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Australia’s enforcement of the foreign bribery offence

Australia takes enforcement of the foreign bribery offence seriously.

The OECD publishes enforcement data from the parties to the Anti-Bribery Convention, including Australia, annually.

Concluded foreign bribery cases in Australia are outlined below:

Radiance International (2020)

In February 2020, the director of Australian company Radiance International Pty Ltd pleaded guilty to 2 charges of causing bribes to be paid to foreign public officials. This followed a three year investigation which uncovered more than $100,000 worth of bribes paid to foreign public officials in Nauru. In August 2020, the individual was sentenced to a custodial sentence of 2 years and 6 months to be served by way of an Intensive Corrections Order, with an additional condition of 400 hours of community service.

Find out more about the Radiance International prosecution.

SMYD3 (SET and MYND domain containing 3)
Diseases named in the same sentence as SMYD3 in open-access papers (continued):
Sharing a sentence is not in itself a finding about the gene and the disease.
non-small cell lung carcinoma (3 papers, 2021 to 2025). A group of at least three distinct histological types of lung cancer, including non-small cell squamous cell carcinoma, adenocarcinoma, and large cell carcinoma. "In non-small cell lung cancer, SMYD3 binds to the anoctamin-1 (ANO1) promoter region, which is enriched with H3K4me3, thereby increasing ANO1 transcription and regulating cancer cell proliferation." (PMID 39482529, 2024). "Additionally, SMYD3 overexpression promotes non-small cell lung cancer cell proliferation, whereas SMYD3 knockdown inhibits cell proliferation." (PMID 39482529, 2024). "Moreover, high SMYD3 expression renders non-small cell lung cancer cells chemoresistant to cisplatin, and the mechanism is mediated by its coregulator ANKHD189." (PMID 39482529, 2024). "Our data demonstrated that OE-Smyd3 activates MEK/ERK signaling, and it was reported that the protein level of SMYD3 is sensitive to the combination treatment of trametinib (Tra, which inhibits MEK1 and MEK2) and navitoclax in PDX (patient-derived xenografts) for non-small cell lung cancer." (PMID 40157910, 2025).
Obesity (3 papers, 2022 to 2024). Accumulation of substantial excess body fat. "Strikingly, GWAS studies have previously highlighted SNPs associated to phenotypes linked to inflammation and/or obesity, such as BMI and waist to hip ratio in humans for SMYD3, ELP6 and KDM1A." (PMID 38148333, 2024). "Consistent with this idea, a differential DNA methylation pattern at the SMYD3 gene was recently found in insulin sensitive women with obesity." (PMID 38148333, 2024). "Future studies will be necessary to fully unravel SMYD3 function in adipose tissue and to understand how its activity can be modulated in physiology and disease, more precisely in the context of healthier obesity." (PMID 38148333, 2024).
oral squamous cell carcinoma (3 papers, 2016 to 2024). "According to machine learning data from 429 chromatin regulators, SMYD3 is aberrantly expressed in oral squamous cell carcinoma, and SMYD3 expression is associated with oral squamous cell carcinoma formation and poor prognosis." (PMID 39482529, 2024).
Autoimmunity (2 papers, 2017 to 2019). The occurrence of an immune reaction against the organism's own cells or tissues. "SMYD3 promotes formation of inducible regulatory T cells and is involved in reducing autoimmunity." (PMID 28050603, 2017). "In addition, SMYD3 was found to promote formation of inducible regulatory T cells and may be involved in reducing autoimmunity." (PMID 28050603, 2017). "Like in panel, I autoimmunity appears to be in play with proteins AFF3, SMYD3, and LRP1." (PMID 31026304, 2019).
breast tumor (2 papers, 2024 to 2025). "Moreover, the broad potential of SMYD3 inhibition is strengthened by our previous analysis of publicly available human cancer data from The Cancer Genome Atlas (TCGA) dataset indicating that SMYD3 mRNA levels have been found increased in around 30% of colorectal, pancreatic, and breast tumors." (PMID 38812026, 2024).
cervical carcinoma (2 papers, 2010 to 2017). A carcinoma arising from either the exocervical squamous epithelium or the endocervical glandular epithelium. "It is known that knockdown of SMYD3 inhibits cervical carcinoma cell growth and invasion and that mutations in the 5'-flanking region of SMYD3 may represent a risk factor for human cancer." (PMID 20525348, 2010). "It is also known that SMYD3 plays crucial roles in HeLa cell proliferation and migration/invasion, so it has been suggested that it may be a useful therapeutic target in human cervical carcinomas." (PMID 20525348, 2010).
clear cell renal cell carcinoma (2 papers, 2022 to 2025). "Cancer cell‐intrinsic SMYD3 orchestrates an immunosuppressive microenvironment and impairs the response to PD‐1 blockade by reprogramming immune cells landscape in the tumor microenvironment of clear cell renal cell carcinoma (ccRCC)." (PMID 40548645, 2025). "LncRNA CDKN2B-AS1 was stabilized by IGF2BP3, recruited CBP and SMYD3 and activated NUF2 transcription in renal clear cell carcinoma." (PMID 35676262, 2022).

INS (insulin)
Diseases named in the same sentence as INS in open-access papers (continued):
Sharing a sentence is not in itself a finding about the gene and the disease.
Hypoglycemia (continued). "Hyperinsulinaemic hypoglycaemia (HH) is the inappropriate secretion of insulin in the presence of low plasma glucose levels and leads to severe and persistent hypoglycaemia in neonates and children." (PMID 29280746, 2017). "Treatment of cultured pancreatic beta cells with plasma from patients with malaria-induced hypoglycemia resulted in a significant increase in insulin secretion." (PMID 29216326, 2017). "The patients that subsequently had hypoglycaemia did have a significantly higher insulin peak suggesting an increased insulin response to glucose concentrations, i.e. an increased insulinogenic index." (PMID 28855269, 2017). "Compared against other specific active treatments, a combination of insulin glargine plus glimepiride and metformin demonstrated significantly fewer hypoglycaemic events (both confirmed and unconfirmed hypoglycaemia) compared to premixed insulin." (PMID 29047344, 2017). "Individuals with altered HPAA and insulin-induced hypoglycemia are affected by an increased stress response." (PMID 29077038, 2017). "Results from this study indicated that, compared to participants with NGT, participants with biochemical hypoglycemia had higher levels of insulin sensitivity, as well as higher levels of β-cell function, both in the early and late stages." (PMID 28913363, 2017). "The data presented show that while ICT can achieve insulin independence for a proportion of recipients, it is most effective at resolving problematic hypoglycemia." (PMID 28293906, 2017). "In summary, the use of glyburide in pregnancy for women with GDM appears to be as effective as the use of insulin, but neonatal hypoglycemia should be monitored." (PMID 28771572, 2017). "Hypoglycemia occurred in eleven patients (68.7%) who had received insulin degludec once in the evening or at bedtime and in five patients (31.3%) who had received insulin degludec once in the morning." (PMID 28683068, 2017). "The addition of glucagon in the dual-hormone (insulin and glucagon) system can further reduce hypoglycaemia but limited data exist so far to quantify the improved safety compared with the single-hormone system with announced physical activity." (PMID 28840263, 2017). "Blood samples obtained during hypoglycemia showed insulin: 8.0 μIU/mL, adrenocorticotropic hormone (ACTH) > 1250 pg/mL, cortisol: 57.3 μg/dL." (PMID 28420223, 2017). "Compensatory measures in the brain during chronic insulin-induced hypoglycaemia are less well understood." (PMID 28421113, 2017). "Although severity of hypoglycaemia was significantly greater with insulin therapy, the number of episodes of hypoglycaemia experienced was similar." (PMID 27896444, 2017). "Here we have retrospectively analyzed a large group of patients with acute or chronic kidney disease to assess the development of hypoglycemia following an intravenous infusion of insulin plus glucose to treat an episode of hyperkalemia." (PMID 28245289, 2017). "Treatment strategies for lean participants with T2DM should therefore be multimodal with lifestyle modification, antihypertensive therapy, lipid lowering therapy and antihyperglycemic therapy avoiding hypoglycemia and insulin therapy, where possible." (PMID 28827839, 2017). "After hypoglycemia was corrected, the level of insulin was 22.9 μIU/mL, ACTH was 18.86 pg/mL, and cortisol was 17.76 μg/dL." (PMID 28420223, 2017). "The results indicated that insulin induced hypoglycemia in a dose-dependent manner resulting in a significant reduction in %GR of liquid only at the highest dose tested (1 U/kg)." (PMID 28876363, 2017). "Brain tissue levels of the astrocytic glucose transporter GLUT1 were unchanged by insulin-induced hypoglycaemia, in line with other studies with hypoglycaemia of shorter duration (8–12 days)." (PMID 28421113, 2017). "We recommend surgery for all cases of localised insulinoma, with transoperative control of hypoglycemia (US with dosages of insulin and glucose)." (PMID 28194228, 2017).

Lifese (2017)

In September 2017, 3 individuals were convicted by the NSW Supreme Court of conspiracy to bribe an Iraqi foreign public official to secure infrastructure contracts for their company Lifese Pty Ltd. All 3 individuals pleaded guilty. One individual, the middle man who facilitated the bribe to the Iraqi foreign public official, was sentenced to 4 years’ imprisonment with a fixed non-parole period of 2 years. On appeal the remaining 2 individuals, who were the directors of Lifese, were sentenced to imprisonment for 3 years and 4 months with a fixed non-parole period of 1 year and 8 months and fined $250,000 each.

Securency and Note Printing Australia (2011)

In Australia’s first successful foreign bribery prosecution, Securency International Pty Ltd (Securency) and Note Printing Australia Pty Ltd (NPA) each pleaded guilty in October 2011 to three charges of conspiracy to commit foreign bribery. Securency’s offending occurred in Indonesia, Malaysia and Vietnam. NPA’s offending occurred in Indonesia, Malaysia and Nepal. In July 2012, Securency was sentenced to fines totalling $480,000 and NPA was sentenced to fines totalling $450,000. The companies also paid a combined total of $21,666,482 in pecuniary penalty orders.

Three individuals were also convicted of conspiracy to bribe a foreign public official, including the former CEO of Securency who was also convicted of false accounting. Two further individuals (including the former CFO of Securency) were also convicted of false accounting.

Find out more about the Securency and Note Printing Australia prosecution- external site.